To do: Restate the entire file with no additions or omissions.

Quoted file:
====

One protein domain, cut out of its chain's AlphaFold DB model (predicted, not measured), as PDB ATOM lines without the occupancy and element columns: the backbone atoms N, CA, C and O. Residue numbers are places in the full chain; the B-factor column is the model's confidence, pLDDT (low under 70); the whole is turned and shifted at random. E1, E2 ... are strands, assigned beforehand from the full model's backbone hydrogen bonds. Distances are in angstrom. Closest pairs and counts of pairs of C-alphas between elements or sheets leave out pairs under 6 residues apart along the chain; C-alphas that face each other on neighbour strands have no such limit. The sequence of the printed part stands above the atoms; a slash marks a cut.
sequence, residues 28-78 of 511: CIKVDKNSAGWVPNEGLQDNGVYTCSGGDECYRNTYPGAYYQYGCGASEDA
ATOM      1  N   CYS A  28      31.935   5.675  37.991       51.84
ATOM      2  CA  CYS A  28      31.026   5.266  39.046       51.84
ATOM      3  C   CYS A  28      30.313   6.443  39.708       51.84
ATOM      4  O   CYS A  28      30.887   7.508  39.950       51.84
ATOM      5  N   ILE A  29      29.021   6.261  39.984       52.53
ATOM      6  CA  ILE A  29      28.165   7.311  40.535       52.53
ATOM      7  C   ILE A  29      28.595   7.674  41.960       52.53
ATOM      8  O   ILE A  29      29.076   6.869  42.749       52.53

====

One protein domain, cut out of its chain's AlphaFold DB model (predicted, not measured), as PDB ATOM lines without the occupancy and element columns: the backbone atoms N, CA, C and O. Residue numbers are places in the full chain; the B-factor column is the model's confidence, pLDDT (low under 70); the whole is turned and shifted at random. E1, E2 ... are strands, assigned beforehand from the full model's backbone hydrogen bonds. Distances are in angstrom. Closest pairs and counts of pairs of C-alphas between elements or sheets leave out pairs under 6 residues apart along the chain; C-alphas that face each other on neighbour strands have no such limit. The sequence of the printed part stands above the atoms; a slash marks a cut.
sequence, residues 28-78 of 511: CIKVDKNSAGWVPNEGLQDNGVYTCSGGDECYRNTYPGAYYQYGCGASEDA
ATOM      1  N   CYS A  28      31.935   5.675  37.991       51.84
ATOM      2  CA  CYS A  28      31.026   5.266  39.046       51.84
ATOM      3  C   CYS A  28      30.313   6.443  39.708       51.84
ATOM      4  O   CYS A  28      30.887   7.508  39.950       51.84
ATOM      5  N   ILE A  29      29.021   6.261  39.984       52.53
ATOM      6  CA  ILE A  29      28.165   7.311  40.535       52.53
ATOM      7  C   ILE A  29      28.595   7.674  41.960       52.53
ATOM      8  O   ILE A  29      29.076   6.869  42.749       52.53